• The other problem is that per snap polls 56% of Americans think enough fraud occurred to swing the election, and this is after two months of total media denial of such fraud. The set up is a regime of limited legitimacy that has switched from persuasion to coercion. In a year where all competency at the state and federal level has been shown to be nonexistent, this is a bad formula for rule. There were billboards in Pennsylvania to vote for Trump to support our police. Does that message work when the police have shown themselves quick to kill a MAGA vet while playing dance partner to BLM and antifa? This will become worse as the federalization of police continues and woke policing policies are implemented. Respecting the badge, like respecting the military, is a pillar of right wing support for the regime, so the erosion of this sets things on a bumpy path. [The American Sun]
  • COVID-19 has a benign outcome in most cases, yet it can also be fatal and no specific treatment is available as of yet. Older age and several medical comorbidities are risk factors for COVID-19 complications. We report on an elderly man with a longstanding history of bipolar affective disorder associated with heavy smoking, alcohol abuse and multiple comorbidities, including severe chronic obstructive pulmonary disease and recurrent pulmonary sepsis, who contracted COVID-19 during his inpatient treatment of a manic episode, and who fully recovered from COVID-19 without any need for respiratory support. We discuss how his excessive use of nicotine replacement therapy may have contributed to his emerging unscathed from COVID-19. Nicotine, an α7-nACh receptor agonist, may boost the cholinergic anti-inflammatory pathway and hinder the uncontrolled overproduction of pro-inflammatory cytokines triggered by the SARS-CoV-2 virus, which is understood to be the main pathway to poor outcomes and death in severe COVID-19. [link]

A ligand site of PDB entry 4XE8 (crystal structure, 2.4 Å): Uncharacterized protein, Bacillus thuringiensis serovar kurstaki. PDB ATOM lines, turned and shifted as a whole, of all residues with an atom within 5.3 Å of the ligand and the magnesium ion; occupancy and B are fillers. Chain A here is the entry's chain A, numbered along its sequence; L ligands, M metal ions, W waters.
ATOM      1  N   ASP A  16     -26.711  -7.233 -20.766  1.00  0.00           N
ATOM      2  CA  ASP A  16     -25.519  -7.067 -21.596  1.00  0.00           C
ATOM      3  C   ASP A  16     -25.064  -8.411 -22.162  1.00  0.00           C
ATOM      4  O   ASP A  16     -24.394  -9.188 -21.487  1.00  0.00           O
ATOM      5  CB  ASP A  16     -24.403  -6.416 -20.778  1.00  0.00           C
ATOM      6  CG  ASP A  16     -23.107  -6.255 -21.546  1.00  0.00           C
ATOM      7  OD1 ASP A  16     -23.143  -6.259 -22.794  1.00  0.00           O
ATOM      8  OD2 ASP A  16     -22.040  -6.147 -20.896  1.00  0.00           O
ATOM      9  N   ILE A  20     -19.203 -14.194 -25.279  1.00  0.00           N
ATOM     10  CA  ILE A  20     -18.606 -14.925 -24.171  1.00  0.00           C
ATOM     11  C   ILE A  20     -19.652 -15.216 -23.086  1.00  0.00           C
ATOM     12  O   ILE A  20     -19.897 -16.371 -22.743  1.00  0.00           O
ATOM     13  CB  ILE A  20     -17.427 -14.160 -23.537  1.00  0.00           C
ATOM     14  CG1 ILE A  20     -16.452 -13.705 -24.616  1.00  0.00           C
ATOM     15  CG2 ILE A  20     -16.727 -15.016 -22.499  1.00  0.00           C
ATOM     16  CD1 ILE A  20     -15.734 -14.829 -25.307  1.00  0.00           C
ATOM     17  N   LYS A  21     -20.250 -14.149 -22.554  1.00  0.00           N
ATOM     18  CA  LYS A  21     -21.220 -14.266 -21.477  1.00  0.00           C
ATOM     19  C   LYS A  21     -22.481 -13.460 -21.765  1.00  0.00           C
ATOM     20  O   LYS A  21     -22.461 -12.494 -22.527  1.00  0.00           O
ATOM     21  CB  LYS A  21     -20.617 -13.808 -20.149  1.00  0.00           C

• Renowned author Dan Brown hated the critics. Ever since he had become one of the world’s top renowned authors they had made fun of him. They had mocked bestselling book The Da Vinci Code, successful novel Digital Fortress, popular tome Deception Point, money-spinning volume Angels & Demons and chart-topping work of narrative fiction The Lost Symbol. The critics said his writing was clumsy, ungrammatical, repetitive and repetitive. They said it was full of unnecessary tautology. They said his prose was swamped in a sea of mixed metaphors. For some reason they found something funny in sentences such as “His eyes went white, like a shark about to attack.” They even say my books are packed with banal and superfluous description, thought the 5ft 9in man. He particularly hated it when they said his imagery was nonsensical. It made his insect eyes flash like a rocket. [link]